3. The insurance companies pay for the costs of birth. Adding a tax to it would only increase the burden on everyone else in the pool.

          Although on that last one, forcing the university to pay (by proxy through the insurance company) for the costs of childbirth plus an additional tax for the social costs of the childbirth does have a bit of poetic justice to it.

          • Left_Wing_Fox says:

            The trend is trying to apply a Pigovian Tax to an economic activity that results in externalities, and that is valid.

            No it isn’t.

            For starters, it doesn’t work. France has much better tax subsidies for families than the US and subsidized healthcare, yet the birth rate is still less than the US (11.4 vs. 14.2 as of 2007 ( http://www.infoplease.com/ipa/A0004395.html )

            It’s the same problem as Abstinance only education: making sex frightening and telling people not to do so or else results in greater rates of unintended pregnancy versus areas with comprehensive sex education and access to contraceptives.

            Second, and even more importantly, it continues the tradition of reducing all human motivations to economic motivations: that people are rational actors who don’t experience pain, emotional duress or quality of life decisions; only financial ones.

            Thus it is “better” to tax a person who has experienced the physical stresses of pregnancy for 9 months, and is now obligated to pay for the needs of a new human being to an additional financial burden, as opposed to paying a comparatively small cost to allow them greater freedom to seek their own pleasure and reduce the potential consequences of their actions.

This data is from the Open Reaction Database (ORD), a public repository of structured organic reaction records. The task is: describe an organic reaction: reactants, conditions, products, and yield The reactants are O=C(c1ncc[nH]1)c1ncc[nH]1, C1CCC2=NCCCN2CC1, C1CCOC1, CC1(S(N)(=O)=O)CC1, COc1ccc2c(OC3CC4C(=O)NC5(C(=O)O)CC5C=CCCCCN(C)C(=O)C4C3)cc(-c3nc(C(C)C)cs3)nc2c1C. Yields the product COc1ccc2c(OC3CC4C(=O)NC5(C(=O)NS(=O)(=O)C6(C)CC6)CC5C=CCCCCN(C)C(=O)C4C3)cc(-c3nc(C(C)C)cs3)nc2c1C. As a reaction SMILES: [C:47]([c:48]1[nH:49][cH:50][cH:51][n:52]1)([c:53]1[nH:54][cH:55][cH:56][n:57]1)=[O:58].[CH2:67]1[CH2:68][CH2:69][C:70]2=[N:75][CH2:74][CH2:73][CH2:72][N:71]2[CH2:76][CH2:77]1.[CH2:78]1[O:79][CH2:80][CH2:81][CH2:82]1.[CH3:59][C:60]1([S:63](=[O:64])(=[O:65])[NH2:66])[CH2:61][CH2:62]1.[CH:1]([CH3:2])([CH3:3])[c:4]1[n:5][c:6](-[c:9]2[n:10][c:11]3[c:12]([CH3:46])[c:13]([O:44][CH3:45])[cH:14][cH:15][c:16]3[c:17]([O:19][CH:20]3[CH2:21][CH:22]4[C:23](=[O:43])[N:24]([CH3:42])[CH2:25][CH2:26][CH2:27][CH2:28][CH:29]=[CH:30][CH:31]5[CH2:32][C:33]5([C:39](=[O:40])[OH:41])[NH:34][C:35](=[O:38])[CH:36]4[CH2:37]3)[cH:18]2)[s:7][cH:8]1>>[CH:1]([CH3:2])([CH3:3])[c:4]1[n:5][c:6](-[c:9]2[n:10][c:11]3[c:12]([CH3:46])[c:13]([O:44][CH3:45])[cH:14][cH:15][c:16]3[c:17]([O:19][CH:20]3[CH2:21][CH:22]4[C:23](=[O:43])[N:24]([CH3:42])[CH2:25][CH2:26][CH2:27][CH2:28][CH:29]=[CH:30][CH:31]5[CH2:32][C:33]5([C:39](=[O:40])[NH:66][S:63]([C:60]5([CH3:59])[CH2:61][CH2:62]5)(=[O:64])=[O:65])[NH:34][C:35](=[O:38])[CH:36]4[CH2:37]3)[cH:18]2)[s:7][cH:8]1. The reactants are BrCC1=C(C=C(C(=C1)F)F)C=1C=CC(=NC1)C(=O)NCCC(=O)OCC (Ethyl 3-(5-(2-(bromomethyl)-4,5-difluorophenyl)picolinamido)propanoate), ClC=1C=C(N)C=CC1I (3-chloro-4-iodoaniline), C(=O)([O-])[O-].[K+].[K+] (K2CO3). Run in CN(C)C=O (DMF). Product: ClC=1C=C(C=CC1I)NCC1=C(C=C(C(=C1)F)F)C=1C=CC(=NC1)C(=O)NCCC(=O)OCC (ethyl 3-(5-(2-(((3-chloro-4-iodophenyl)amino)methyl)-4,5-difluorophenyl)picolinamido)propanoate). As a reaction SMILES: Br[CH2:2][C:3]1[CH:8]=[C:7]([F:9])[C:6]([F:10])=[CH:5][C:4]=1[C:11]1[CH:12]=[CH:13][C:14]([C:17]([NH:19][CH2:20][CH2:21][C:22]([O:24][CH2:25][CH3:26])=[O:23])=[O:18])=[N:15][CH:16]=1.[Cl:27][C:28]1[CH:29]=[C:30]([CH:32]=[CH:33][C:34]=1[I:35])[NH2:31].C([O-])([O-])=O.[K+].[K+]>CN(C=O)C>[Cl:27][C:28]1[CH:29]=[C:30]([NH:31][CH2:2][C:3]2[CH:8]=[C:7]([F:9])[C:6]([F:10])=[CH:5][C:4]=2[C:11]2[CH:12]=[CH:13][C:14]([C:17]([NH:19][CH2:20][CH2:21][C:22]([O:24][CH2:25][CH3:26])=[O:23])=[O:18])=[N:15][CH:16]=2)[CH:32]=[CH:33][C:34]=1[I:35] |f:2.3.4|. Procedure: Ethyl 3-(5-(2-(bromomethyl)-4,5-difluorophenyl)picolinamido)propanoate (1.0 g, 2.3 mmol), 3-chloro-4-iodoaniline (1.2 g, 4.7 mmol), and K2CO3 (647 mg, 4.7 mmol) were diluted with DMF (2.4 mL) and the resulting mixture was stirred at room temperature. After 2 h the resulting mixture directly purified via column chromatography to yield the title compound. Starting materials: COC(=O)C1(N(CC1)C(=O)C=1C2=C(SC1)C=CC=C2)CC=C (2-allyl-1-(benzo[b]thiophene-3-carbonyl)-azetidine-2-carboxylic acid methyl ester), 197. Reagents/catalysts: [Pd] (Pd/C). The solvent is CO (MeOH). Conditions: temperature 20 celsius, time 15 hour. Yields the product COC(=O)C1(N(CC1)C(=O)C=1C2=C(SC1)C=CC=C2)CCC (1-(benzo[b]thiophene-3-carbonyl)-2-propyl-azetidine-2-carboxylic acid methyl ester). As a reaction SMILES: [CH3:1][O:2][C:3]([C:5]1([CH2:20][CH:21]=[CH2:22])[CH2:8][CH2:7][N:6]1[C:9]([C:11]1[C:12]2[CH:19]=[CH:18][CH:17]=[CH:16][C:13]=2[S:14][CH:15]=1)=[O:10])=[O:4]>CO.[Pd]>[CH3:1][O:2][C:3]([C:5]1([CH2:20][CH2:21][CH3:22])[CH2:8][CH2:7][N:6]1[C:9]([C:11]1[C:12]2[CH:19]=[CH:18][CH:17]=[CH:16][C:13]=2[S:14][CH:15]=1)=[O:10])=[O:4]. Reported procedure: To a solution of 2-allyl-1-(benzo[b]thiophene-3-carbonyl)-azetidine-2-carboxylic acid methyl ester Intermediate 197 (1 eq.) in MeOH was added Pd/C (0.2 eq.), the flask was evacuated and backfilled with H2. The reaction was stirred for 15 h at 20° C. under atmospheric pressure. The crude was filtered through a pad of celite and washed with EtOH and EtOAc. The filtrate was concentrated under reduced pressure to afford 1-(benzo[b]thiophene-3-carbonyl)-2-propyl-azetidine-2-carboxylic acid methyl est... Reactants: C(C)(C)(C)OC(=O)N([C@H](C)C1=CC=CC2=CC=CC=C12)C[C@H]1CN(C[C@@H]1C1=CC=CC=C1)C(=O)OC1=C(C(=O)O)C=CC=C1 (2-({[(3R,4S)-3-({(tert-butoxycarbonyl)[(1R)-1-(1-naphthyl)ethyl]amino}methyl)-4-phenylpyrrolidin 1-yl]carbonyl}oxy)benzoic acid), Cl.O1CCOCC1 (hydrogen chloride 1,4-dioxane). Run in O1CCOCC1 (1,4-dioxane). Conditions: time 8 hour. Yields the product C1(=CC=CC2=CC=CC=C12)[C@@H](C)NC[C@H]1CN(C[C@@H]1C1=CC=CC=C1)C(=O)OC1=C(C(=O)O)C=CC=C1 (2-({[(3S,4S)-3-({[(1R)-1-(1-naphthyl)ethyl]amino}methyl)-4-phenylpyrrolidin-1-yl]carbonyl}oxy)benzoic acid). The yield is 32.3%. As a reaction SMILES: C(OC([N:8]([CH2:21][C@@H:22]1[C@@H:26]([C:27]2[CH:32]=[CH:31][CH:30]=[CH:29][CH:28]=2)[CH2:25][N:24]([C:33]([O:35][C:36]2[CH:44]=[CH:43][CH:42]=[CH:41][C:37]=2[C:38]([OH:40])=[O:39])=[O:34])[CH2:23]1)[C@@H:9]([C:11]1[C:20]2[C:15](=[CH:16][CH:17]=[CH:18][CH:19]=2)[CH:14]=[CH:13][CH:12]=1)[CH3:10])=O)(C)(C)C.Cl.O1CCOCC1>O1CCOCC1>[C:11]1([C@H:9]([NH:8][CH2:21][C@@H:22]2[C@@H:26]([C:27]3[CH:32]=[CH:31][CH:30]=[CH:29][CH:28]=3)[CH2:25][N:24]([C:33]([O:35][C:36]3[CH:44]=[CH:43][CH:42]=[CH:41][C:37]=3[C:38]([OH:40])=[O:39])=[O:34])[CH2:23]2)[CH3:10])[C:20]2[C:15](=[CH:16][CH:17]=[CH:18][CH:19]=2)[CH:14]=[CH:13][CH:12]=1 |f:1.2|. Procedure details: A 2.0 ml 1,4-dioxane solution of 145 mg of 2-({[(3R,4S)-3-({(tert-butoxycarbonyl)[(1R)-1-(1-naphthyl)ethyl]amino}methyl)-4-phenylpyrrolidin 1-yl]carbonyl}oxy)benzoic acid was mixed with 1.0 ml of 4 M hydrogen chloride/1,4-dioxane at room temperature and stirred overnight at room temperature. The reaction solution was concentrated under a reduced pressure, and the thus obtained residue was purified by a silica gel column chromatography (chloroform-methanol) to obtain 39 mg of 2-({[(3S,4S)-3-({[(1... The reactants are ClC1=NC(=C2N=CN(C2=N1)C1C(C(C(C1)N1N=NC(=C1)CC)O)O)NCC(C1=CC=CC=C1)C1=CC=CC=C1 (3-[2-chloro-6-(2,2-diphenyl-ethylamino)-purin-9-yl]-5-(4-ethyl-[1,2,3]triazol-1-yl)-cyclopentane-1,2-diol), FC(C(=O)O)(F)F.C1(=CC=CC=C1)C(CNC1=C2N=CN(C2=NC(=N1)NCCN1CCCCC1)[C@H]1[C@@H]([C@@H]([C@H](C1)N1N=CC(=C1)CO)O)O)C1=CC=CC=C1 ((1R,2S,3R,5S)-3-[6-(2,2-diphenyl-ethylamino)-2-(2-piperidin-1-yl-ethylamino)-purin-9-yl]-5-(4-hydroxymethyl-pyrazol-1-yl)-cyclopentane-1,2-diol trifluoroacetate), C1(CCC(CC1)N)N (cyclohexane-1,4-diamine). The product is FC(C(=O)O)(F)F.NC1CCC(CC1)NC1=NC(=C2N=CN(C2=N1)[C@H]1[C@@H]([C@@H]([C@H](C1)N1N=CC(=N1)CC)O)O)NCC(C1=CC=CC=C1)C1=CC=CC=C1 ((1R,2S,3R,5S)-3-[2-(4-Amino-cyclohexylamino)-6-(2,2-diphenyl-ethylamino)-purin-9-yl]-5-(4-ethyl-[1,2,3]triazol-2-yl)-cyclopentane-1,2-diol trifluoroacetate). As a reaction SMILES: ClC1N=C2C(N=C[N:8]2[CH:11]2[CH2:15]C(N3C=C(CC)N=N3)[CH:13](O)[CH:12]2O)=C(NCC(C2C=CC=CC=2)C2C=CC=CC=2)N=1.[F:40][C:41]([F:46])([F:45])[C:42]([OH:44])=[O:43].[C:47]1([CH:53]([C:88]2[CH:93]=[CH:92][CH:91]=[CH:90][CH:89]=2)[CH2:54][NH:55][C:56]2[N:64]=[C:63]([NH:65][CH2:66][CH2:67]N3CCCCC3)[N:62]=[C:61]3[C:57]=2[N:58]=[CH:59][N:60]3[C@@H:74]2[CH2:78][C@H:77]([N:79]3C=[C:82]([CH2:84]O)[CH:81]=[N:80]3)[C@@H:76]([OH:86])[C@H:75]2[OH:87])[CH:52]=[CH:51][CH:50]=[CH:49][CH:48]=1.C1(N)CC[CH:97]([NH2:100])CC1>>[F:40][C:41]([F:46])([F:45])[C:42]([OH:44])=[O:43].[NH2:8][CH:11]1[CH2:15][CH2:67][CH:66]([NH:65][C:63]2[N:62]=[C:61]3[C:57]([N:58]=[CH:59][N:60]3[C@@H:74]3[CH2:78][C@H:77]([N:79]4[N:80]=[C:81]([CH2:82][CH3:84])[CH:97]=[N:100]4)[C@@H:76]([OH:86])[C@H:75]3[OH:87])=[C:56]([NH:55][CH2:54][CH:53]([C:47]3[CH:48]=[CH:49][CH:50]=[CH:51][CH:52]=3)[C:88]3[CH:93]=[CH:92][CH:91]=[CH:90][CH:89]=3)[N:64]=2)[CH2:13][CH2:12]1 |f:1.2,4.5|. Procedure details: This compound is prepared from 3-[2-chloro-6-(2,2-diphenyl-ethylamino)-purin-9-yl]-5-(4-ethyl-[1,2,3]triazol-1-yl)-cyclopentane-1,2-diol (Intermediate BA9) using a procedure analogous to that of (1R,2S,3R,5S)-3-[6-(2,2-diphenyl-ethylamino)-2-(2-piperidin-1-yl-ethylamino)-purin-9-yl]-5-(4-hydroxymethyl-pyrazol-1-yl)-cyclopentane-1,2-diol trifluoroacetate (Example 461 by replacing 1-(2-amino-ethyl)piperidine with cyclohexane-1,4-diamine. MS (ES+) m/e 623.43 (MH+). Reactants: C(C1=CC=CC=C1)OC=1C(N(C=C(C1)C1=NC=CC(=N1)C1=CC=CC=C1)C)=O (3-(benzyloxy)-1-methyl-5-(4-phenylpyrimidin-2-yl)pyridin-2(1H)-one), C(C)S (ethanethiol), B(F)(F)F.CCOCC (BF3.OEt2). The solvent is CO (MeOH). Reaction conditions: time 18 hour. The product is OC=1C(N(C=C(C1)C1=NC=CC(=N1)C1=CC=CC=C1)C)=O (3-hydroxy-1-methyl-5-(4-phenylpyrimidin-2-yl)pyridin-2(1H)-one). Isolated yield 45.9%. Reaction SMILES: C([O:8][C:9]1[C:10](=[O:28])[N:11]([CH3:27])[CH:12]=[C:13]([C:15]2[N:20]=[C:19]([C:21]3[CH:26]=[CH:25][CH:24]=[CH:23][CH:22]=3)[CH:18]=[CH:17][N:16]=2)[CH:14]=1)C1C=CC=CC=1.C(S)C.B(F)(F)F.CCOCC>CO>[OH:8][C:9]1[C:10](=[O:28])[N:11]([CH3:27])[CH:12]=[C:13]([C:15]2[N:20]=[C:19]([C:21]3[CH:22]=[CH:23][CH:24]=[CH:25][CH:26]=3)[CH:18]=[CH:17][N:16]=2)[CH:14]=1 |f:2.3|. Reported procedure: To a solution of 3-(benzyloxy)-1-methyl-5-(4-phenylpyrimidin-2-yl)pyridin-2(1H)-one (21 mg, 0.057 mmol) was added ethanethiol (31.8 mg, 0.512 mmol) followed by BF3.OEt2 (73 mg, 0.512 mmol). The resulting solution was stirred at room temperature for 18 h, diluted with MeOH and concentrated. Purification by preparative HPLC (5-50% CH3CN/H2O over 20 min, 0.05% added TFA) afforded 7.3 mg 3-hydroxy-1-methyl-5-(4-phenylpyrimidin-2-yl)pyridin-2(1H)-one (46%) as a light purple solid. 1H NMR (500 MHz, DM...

That’s barbaric. Worse, it hides behind logic and economic models to mask the fact that it’s an emotional argument supporting policies which do not work in the real world.

            • Furious Jorge says:

              For starters, it doesn’t work.

              It works sometimes. Just not in healthcare.

              I’m not surprised that Brad went for that, though. A lot of libertarians are seduced by the allure of the Pigouvian tax.

              • Left_Wing_Fox says:

                Sure, in a strictly financial scenario, taxing a product will lead to people moving to a competitive alternative: Domestic versus imported, green versus dirty.

                “Abstinence” is not competitive with “fucking”.

                Safer sex, on the other hand is competitive with unprotected sex.

              • BradP says:

                I’m not surprised that Brad went for that, though. A lot of libertarians are seduced by the allure of the Pigouvian tax.

                Note that I didn’t exactly go for Pigouvian taxes in this situation.

                But yes, I do like the concept of Pigovian taxes provided that they are administered along existing channels of taxation and the revenue is used to address and rectify the social costs.

      • thebewilderness says:

        I expect him to expire from terminal stupidity any moment now.

      • kerry says:

        so what? If we’re going to start making choices strictly on the basis of what’s cheapest

        Gosh, it’s almost like he has no idea how insurance companies actually function!

      • Greco says:

        If we’re going to start making choices strictly on the basis of what’s cheapest, we should all stop eating.

        Please do.

      • Scott Lemieux says:

        The worst imaginable argument — the one I have difficulty believing was ever intended seriously — is this

        You have to be kidding. Landsburg is seriously arguing that the whether or not covering something increases the cost of insurance isn’t relevant to whether something increases the cost of insurance? Is this guy for real?

        • Scott Lemieux says:

          Also, if covering contraception costs less, how is it being “subsidized?” Jesus, these arguments are so stupid I can’t believe he hasn’t been made the editor of Breitbart.com yet.

          • Malaclypse says:

            Jonah Goldberg could out-stupid him while typing one-handed.